Award  Date:
05 February 2024


Case Number: ELRC 308-23 24 FS
Part Time Senior Panelist: M.A. HAWYES
Date of Award: 05th February 2024

In the ARBITRATION between

Free State Department of Education



SADTU obo S. Masiso


Union/Applicant’s representative:
Union/Applicant’s address:


Respondent’s representative:
Respondent’s address:



1. The case was scheduled for an inquiry by arbitrator at the Department of Education offices in Bloemfontein and sat on the following days namely the 7th of September 2023, the 12th of October 2023, the 19th, and 20th of October 2023 and the 24th and 25th of January 2024.

2. After completion of the inquiry the parties requested the opportunity to submit written closing arguments by the 1st of February 2024. Written submissions were timeously received, and my finding now follows.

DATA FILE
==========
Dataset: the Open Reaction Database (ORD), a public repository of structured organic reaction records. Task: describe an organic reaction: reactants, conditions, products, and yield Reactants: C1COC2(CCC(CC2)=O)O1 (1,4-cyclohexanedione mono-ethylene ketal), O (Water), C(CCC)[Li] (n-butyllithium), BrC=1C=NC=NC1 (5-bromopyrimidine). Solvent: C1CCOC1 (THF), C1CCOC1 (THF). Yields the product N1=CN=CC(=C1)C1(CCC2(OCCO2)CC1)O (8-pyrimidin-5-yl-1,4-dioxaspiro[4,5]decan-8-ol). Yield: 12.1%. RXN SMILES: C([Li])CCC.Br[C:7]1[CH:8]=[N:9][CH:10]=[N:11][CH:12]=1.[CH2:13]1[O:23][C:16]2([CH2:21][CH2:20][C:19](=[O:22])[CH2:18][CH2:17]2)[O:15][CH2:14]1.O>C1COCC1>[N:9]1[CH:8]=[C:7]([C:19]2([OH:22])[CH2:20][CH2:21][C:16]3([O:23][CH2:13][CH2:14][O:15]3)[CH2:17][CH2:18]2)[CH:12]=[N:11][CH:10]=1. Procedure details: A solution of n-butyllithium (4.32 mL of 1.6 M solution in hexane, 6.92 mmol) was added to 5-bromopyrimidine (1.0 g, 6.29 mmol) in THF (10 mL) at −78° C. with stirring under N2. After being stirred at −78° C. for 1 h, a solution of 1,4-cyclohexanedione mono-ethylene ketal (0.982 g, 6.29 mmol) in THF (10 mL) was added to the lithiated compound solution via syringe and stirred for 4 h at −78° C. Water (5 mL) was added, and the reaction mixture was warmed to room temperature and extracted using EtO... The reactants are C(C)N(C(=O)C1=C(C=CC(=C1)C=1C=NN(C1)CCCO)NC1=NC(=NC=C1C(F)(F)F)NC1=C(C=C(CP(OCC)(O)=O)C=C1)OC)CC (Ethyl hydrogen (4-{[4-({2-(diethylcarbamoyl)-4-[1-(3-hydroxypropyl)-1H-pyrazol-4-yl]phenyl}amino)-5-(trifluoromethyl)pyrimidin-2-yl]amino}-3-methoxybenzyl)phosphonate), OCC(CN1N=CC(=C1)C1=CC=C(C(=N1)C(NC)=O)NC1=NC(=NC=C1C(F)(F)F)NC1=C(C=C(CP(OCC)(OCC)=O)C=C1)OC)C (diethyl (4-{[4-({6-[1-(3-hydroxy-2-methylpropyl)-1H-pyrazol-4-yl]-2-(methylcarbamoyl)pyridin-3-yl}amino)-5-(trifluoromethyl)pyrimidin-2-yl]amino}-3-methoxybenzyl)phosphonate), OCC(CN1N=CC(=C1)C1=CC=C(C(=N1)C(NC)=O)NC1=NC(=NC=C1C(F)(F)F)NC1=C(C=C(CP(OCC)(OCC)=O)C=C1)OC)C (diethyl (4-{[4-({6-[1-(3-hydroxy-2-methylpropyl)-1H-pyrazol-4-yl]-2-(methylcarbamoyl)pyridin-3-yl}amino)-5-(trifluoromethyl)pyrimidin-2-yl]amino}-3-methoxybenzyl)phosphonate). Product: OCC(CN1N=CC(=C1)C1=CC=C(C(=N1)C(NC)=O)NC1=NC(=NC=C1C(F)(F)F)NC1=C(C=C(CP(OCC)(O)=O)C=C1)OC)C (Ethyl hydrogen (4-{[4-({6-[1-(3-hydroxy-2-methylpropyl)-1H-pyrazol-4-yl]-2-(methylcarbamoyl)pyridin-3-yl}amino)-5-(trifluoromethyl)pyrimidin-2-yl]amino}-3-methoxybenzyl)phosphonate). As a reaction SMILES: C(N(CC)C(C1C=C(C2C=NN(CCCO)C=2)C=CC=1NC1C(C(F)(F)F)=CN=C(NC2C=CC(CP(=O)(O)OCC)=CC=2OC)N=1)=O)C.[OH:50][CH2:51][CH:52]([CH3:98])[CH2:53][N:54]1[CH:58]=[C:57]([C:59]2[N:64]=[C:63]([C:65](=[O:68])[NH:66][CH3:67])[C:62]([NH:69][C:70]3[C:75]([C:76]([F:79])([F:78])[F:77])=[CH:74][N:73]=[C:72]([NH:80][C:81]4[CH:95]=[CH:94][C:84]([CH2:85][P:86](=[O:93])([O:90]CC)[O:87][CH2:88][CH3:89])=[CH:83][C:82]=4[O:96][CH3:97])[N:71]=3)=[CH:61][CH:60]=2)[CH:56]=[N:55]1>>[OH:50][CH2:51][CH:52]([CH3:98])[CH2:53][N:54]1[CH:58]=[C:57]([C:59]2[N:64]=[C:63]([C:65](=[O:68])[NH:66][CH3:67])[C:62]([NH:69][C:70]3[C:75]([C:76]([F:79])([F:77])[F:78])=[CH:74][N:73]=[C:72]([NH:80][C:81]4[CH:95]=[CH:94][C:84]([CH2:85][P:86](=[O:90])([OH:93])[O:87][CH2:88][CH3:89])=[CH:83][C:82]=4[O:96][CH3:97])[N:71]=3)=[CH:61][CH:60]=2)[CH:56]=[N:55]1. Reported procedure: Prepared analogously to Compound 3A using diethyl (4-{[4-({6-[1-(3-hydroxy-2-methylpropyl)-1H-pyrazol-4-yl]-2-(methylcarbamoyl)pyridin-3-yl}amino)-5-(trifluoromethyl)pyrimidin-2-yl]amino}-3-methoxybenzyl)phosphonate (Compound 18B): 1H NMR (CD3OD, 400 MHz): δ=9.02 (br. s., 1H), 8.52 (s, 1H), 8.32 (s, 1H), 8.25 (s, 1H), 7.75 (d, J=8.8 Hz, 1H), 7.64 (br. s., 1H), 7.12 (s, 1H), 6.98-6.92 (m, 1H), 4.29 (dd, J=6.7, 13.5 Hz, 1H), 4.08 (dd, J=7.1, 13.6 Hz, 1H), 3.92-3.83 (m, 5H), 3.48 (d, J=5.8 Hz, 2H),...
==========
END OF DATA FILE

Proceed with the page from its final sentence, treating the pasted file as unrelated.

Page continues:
3. Mr. M. Frans, a union official from SADTU, represented the employee.

4. Ms. L. Cweba, a labour relations official, represented the employer.

5. The proceedings were digitally recorded, and long hand notes were also kept of the proceedings.

6. Neither party made use of official bundles of documents but during the course of the inquiry both parties sought to hand in documents in support of their respective cases. These documents were admitted on the basis that they were relevant to the proceedings at hand. I too requested certain documents to be handed in during the course of the testimony of the school’s Deputy Principal Mr. Johannes A. Bothma.